If you’re like most marketers who don’t work at gigantic global corporations, you look at big data like a glamorous garment in a store window: enviously.
You look at what Facebook, Amazon, Target and your credit card company do with your data -- the personalized services, the product suggestions, the targeted marketing -- and you wonder why you can’t do the same thing for your business. As a Columbia Business School report last spring showed, marketers believe in the value of big data, but aren't confident in their ability to capture it.
That's crazy! Marketers ... get over your envy, get over your fear, and dive in to big data! Not everybody needs to hire the armies of Ph.D statisticians that companies like Target and Facebook employ, because marketing software has evolved to the point where you don't need Ph.D statisticians to do optimized, personalized marketing at scale.
What’s the Big Deal With Big Data?
First, let's clear up what exactly big data is for anyone not in the know. Big data simply refers to data sets that are so large and complex, they become unwieldy to work with using the tools most marketers have at their disposal. But if big data is so, well, big, what value is there in it for marketers?
Big data promises to make everybody -- buyers and marketers -- better off. It enables optimized and personalized marketing, which means marketing that's more useful to buyers and more efficient for marketers.
And it's increasingly clear that the promise will be fulfilled. You can see the improvements for buyers and marketers in the stories of the companies like Tufts Medicare Preferred and Thermo Fisher Scientific, where increased personalization and optimization of the marketing process led to significant lead growth.
Why is this happening? A generation ago -- when we had three tv stations, read one newspaper, and used a phone plugged into the wall -- Tufts and Thermo Fisher would have bought access to a broad audience and broadcast a generic message. For companies, that was an expensive approach that didn’t produce good results. And for buyers, it was just annoying.
Today, not only do we have endless channels, apps, and websites, but they give companies and customers the opportunity to collect data about each other. Companies know their customers and prospects better, so instead of sending general messages that mean nothing to anyone, they can provide useful, targeted messages to smaller, more segmented groups of people -- and they can optimize the whole process, too.
Five Ways to Take Advantage of Big Data
How can you start taking advantage of big data in your business? Turns out you don't need to dive into a sprawling enterprise consulting project that will cost you hundreds of thousands of dollars. If you're using a marketing software tool like HubSpot, you can build an optimized, personalized marketing process on your own. Here are five specific steps you should begin with:
1) Make A/B Testing a Part of Your Weekly Routine - Everybody’s heard of A/B testing, and everybody knows it’s a good thing, but who does it on a regular basis? If you aren’t doing A/B testing, you aren’t optimizing your basic marketing processes like email marketing sends and calls-to-action. So how can you expect to do more sophisticated data gymnastics?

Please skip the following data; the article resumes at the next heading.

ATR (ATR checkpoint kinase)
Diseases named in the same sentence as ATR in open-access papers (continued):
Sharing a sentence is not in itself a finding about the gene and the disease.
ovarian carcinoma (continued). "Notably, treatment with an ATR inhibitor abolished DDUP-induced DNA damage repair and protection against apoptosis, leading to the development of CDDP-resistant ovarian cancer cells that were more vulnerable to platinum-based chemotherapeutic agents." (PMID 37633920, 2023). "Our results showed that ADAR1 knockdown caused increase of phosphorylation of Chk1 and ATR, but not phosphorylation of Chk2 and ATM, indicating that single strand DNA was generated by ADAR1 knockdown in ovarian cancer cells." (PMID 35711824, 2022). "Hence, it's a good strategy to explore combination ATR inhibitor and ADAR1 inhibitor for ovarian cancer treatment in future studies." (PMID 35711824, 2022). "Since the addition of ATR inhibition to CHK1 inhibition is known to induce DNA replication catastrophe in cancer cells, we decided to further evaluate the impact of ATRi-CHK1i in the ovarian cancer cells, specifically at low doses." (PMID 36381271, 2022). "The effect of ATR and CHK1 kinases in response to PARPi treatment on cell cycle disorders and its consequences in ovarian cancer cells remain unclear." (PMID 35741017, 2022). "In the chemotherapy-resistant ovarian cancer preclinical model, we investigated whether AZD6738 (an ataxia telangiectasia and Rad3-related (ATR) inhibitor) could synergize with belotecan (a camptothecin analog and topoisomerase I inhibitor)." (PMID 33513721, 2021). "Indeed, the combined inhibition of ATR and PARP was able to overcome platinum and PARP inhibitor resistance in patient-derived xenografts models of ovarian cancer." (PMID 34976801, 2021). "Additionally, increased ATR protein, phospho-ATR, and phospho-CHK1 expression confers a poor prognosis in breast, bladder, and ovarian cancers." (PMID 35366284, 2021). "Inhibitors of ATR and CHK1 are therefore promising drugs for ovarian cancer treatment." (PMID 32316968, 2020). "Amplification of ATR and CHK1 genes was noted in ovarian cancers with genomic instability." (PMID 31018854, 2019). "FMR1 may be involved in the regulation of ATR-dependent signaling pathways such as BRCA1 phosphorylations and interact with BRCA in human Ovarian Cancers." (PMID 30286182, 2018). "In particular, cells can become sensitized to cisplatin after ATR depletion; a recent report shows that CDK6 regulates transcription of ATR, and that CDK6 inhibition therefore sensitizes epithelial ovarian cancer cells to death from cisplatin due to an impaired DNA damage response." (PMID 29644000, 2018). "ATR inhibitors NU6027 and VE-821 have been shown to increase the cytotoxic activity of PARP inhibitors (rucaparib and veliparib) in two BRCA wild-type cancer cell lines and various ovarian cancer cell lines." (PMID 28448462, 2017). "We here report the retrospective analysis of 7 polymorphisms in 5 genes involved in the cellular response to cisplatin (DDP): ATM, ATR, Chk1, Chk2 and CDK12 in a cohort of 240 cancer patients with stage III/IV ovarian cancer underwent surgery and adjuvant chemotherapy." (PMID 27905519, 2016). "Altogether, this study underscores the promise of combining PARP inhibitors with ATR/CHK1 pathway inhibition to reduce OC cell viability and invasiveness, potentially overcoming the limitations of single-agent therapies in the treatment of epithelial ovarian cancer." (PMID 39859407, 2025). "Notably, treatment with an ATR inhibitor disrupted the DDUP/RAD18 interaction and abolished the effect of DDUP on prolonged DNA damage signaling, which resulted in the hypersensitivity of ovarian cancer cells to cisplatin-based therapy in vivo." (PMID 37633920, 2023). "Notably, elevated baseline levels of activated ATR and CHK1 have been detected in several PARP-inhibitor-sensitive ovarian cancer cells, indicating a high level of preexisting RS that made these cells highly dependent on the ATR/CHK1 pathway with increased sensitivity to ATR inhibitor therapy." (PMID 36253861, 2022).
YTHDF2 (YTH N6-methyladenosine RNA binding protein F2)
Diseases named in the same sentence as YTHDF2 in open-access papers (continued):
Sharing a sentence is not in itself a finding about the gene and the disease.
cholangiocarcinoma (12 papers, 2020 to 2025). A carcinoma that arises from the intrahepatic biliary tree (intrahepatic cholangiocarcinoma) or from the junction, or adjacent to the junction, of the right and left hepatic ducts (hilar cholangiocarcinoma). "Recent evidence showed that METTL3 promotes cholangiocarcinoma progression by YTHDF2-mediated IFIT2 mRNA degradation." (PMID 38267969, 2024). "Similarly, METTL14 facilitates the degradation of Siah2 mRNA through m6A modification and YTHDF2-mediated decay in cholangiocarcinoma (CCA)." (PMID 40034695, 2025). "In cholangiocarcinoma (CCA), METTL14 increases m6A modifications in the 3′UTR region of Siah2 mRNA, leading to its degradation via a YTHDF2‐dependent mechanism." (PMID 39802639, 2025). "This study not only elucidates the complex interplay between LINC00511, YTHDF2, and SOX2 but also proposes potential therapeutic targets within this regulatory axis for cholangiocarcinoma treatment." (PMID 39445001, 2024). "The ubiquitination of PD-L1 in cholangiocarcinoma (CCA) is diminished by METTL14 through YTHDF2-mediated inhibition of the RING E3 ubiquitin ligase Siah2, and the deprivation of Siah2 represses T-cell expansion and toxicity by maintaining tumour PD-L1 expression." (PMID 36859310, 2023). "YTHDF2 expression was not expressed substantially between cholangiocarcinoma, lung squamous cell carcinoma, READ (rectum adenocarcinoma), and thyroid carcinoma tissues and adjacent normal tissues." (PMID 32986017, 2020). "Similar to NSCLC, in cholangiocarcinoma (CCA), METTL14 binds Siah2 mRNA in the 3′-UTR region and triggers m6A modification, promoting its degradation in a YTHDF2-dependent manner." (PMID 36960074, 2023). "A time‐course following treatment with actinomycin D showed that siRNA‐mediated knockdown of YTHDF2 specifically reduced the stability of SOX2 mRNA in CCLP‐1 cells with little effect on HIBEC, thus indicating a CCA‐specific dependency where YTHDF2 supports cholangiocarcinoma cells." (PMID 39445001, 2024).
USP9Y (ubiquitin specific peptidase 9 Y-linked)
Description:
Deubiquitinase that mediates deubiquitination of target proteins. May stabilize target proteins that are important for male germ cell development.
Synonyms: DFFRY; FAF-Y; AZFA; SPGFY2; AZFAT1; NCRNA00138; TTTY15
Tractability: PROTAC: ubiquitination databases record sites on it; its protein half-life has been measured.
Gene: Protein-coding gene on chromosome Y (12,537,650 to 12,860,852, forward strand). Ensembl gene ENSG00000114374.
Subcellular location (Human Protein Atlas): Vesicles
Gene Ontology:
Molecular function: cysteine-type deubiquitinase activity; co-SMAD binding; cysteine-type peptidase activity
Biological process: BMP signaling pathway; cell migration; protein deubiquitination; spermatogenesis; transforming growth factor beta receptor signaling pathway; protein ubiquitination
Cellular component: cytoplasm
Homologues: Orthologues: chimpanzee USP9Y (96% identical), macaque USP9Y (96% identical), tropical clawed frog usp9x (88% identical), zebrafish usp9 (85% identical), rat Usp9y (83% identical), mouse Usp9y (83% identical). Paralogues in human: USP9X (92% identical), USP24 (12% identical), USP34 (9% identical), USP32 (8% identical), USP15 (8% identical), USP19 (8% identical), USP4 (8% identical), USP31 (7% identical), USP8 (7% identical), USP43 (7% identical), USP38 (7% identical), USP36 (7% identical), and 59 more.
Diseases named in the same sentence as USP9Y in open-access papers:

2) Personalize Your Emails - In this day and age there’s no excuse for avoiding personalization where it’s appropriate. Set up a form to collect data from your prospects, then use the data you’ve collected to populate the appropriate values in your emails. Even if it’s just the salutation, it changes the email from a blasted billboard to a personalized message. And if personalization is too much of struggle, you should look for different email marketing software. To get you started, we wrote a blog post that gives you tons of ideas for email personalization.
3) Get Sophisticated About Segmentation - If your marketing process involves sending email, it should involve list segmentation. Sending a single blast email to your whole list is like running an ad on the nightly news circa 1965. You reach a broad audience with a general message and marginal returns, and the message isn’t that useful to the recipients. Instead, improve your returns -- aka your open and click-through rate -- by customizing the message and the offer for specific groups.
4) Create Content Informed by Keyword Research - SEO is still a critical piece of a robust sales and marketing funnel. Don't simply guess which keywords will be most effective and drive the most traffic. Instead, collect data and use it to optimize your content creation. Do you know which keywords drive the highest value traffic to your site? Do you know how you (and your competitors) rank for those keywords? If you want an optimized, personalized marketing process, you need to find out.
5) Optimize Your Funnel With Closed Loop Reporting - Many marketers pick their marketing mix (e.g., how much SEO versus how much social media) by pure intuition. Don't do that. Set up a closed-loop marketing process, then use it to determine which channels are most productive for your business so you can optimize your marketing mix.
All these steps are fairly straight forward -- but that’s exactly the point. You don't need to get too fancy to begin seeing some serious of the benefits of big data. You just have to have the right process, and not be afraid to dive in!
Are you utilizing big data in your marketing?